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Database Administration
Maintaining and Monitoring Your Database : Managing Performance : Server performance factors : Database I/O
Database I/O
Database I/O occurs when the database engine reads and writes blocks containing records to and from disk into memory. To minimize database disk I/O, the database engine tries to keep a block in memory after it reads the block the first time. The next time the engine needs that block, it can access it from memory rather than reading it from disk.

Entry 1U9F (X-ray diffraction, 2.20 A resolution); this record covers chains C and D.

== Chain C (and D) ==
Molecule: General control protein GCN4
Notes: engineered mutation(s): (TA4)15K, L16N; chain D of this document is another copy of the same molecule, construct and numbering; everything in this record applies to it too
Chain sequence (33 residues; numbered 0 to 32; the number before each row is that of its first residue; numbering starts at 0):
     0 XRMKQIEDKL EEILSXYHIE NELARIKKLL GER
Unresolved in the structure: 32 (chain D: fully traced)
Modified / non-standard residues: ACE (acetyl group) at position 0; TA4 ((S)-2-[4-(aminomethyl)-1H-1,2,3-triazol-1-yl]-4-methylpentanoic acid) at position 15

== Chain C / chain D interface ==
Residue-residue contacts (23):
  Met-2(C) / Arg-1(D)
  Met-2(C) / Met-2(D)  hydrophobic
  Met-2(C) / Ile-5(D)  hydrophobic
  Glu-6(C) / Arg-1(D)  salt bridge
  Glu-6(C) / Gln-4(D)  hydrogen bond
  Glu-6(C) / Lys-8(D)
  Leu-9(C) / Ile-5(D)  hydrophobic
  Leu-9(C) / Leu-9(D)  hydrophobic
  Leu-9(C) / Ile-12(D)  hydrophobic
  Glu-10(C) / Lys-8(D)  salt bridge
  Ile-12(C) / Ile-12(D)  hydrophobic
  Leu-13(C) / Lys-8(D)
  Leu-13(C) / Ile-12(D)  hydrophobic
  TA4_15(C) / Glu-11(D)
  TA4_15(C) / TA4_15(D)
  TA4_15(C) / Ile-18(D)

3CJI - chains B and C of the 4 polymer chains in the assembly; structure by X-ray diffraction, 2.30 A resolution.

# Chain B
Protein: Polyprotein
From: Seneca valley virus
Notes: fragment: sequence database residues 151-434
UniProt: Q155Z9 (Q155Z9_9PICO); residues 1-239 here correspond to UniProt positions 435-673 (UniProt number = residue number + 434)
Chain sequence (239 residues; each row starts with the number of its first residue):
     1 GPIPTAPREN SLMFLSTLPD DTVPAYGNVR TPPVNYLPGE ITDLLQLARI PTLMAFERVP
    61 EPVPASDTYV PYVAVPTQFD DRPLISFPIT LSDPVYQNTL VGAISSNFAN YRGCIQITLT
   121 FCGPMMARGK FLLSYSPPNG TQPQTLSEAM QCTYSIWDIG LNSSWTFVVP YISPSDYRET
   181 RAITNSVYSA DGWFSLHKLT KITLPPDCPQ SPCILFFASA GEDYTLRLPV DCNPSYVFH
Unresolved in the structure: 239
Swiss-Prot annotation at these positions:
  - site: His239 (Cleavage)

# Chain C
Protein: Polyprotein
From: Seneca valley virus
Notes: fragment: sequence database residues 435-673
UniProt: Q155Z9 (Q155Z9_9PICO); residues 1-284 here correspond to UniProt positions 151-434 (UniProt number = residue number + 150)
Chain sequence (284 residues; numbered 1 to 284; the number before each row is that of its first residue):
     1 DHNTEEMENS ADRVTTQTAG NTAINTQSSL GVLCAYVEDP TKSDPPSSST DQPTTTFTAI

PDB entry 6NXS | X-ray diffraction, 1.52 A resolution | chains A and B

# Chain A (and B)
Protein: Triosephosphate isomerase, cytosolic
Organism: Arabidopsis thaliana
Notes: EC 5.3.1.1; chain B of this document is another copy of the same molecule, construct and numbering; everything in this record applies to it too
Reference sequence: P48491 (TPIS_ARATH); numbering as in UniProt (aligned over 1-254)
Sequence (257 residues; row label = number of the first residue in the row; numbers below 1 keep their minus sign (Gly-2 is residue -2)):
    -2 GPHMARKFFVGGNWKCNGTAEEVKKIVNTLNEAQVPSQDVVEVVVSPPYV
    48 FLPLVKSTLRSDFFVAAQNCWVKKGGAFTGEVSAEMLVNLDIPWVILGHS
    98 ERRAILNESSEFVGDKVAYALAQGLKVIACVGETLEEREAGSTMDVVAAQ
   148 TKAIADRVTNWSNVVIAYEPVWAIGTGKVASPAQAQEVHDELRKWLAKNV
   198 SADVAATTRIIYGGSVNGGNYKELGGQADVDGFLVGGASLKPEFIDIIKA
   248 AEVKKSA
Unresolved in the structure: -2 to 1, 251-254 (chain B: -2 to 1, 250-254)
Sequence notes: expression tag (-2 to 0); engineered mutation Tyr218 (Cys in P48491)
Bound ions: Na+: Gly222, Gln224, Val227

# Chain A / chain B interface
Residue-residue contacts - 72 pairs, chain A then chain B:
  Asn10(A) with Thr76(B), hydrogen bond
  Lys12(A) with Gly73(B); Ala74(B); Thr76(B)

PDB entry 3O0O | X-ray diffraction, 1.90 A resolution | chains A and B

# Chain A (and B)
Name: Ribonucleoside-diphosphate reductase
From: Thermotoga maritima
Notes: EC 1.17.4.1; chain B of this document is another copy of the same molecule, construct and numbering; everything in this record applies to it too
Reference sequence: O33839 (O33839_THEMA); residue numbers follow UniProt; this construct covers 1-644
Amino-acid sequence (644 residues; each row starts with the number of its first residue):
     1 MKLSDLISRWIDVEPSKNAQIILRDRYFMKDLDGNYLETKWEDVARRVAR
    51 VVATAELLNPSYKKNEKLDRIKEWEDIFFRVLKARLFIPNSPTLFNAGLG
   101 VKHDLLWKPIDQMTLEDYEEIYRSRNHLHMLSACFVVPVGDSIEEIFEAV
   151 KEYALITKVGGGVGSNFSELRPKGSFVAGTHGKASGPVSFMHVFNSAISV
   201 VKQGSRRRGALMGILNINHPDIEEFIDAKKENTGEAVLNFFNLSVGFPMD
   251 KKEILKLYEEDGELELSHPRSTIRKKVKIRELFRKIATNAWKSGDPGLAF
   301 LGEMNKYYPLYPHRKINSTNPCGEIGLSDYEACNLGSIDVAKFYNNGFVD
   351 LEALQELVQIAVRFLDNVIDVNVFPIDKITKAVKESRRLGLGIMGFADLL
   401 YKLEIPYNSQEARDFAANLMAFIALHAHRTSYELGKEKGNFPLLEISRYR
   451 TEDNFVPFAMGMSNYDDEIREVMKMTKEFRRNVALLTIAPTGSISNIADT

To eliminate database I/O bottlenecks, you can:
*Increase the number of database buffers
*Change the number and structure of database storage areas
*Use private read-only buffers
*Use asynchronous page writers (APWs)
* Storage areas
* Database buffers
* How the database engine writes modified buffers
* Monitoring database buffer activity
* Tuning database buffers
* Using private read-only buffers
* Using APWs to improve performance
* Monitoring APWs
* Monitoring user I/O
* LRU Concurrency